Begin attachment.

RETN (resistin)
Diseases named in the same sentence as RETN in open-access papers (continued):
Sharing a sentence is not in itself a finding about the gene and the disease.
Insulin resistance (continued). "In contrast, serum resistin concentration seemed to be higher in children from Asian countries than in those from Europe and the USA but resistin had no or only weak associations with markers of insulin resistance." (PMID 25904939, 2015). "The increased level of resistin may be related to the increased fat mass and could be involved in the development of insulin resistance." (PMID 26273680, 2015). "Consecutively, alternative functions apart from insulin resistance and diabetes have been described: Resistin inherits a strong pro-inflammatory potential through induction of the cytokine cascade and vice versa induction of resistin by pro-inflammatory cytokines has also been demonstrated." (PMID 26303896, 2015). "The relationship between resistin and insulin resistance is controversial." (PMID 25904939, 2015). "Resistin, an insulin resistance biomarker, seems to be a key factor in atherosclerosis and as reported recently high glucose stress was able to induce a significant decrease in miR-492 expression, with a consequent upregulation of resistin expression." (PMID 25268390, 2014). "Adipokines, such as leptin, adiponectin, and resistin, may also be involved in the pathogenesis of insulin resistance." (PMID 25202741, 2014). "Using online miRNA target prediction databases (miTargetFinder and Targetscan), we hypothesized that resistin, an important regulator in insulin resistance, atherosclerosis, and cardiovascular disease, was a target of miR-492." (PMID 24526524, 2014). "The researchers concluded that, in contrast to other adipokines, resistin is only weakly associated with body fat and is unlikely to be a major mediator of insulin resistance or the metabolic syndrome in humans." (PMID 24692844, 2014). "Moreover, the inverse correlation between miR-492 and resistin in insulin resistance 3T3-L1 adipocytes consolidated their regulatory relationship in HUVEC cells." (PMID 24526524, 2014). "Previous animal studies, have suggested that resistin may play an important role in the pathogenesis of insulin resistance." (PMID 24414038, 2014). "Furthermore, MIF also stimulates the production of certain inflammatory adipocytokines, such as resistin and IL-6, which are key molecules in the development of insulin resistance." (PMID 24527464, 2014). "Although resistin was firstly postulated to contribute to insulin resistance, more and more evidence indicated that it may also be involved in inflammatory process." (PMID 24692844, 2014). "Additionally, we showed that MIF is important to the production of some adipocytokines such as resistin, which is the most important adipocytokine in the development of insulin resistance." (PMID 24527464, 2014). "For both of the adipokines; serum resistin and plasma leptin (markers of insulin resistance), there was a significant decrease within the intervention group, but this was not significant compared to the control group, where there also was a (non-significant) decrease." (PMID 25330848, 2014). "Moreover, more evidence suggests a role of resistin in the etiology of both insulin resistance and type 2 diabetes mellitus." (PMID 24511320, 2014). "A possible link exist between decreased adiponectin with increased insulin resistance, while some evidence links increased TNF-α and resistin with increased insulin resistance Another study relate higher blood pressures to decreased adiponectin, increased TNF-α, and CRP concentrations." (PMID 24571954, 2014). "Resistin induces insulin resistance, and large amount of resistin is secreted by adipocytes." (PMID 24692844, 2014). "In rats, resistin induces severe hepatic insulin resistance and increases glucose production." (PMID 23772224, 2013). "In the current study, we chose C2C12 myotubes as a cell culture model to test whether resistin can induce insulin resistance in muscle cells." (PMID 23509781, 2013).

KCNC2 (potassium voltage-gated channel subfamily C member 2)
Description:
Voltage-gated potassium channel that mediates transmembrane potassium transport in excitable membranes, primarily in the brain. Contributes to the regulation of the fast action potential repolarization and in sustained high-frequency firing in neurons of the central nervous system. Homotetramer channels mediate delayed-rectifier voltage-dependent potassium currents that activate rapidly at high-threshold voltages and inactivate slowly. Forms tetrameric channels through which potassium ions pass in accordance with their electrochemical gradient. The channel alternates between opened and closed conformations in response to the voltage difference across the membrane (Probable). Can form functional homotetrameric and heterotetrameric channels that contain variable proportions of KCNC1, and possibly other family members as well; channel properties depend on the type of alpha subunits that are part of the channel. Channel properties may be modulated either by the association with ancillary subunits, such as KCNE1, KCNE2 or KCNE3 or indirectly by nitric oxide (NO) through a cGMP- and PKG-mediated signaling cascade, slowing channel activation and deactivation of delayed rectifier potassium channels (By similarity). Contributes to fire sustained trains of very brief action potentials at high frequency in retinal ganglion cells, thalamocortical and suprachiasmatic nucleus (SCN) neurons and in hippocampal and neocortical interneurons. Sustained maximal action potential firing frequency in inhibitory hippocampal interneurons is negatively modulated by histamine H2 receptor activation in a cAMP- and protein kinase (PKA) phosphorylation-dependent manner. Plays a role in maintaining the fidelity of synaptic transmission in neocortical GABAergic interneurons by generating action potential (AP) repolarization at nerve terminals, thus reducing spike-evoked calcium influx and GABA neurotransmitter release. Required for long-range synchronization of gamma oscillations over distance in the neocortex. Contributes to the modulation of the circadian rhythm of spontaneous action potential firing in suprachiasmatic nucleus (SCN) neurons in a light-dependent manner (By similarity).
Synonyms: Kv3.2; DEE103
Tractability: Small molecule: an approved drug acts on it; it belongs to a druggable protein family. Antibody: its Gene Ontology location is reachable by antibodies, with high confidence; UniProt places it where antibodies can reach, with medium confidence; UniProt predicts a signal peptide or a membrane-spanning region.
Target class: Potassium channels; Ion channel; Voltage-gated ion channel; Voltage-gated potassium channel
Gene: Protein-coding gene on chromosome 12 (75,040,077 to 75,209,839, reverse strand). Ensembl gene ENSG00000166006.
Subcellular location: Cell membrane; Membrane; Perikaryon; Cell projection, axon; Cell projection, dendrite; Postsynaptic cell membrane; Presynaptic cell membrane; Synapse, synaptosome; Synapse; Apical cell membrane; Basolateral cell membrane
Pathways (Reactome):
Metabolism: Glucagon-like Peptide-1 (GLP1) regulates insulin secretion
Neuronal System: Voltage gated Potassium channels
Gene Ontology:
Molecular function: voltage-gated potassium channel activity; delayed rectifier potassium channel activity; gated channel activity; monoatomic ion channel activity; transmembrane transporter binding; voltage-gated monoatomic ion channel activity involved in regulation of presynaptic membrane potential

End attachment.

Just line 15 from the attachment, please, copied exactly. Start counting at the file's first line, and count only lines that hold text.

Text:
Neuronal System: Voltage gated Potassium channels